Are Five Choices Better Than Three? (IO Psychology)

Topic(s): selection, training

Topic: Selection
Publication: International Journal of Selection and Assessment
Article: The three option format for knowledge and ability multiple-choice tests: A case
for why it should be more commonly used in personnel testing
Authors: Edwards, B. D. Arthur, W. Jr., and Bruce, L. L.
Reviewer: Neil Morelli

When it comes to deciding how many response options should be given on a multiple choice test, many might argue that three versus four or five options is splitting hairs. But, Edwards, Arthur, and Bruce would argue this issue is a perfect example of the gap between science and practice in I-O psychology.

According to their review of the response option literature, most of the previous studies on this issue have discovered that three-response options is preferable for a number of practical and empirical reasons.

For example, tests with three response options take less time to complete, are less susceptible to “testwise” test takers, take less time and resources to develop, and have equal psychometric characteristics like reliability, discriminability, and difficulty. Similar measurement characteristics and lower time requirements mean more bang for the buck when administering these tests. In other words, test takers can be tested on a wider body of knowledge when using three options.

Given that three-option tests measure knowledge or traits just like their four and five-option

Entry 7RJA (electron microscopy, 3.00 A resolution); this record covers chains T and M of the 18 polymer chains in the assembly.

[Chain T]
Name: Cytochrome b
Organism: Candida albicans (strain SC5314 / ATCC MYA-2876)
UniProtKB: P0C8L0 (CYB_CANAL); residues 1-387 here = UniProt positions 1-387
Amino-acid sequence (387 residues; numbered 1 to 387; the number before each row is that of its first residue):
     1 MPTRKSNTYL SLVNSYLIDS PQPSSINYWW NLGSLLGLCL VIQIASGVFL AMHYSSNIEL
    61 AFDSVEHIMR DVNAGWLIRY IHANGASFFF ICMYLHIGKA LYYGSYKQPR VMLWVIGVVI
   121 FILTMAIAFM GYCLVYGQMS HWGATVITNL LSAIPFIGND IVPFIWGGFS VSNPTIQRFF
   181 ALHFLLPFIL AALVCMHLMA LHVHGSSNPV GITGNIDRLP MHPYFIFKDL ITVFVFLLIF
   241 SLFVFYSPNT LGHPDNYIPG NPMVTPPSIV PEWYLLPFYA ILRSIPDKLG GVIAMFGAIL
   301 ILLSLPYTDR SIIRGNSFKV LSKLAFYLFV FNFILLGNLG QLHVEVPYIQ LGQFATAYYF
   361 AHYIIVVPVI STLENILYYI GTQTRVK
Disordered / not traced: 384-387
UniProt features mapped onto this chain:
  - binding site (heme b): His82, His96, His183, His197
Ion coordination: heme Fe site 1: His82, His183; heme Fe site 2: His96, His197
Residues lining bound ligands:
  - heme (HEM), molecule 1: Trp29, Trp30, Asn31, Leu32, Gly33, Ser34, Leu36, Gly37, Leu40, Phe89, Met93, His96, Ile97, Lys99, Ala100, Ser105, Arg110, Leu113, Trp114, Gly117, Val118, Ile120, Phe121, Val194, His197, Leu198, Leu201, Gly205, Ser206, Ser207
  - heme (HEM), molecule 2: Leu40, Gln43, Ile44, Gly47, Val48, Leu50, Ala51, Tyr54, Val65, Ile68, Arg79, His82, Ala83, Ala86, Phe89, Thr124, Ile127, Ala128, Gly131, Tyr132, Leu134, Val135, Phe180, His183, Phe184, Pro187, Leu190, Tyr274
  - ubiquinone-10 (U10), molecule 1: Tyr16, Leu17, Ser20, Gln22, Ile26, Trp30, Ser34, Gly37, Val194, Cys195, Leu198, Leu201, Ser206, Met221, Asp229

cousins with less hassle, the authors questioned why practitioners have yet to broadly accept three-option tests. Guessing that practitioners still have concerns about test-taker reactions, criterion-related validity, and subgroup differences, the authors tested the assumption that there are no differences among the response-option types on these variables.

Edwards et al. gave groups of students either three-option or five-option items from the ACT college-entry test and compared students’ perceptions, race and age differences, and the test score relationship with GPA. Not only were the three-option equivalent to the five-option on their measurement characteristics, three-option tests were perceived to be just as fair, had similar correlations with GPA, and did not differ on their magnitude of race or gender-based differences. Perhaps these findings can help put practitioner fears to rest when considering the practical, financial, and administrative benefits of three-option multiple choice tests.

Edwards, B. D. Arthur, W. Jr., & Bruce, L. L. (2012). The three option format for
knowledge and ability multiple-choice tests: A case for why it should be more commonly
used in personnel testing. International Journal of Selection and Assessment, 20(1), 65-

human resource management, organizational industrial psychology, organizational management


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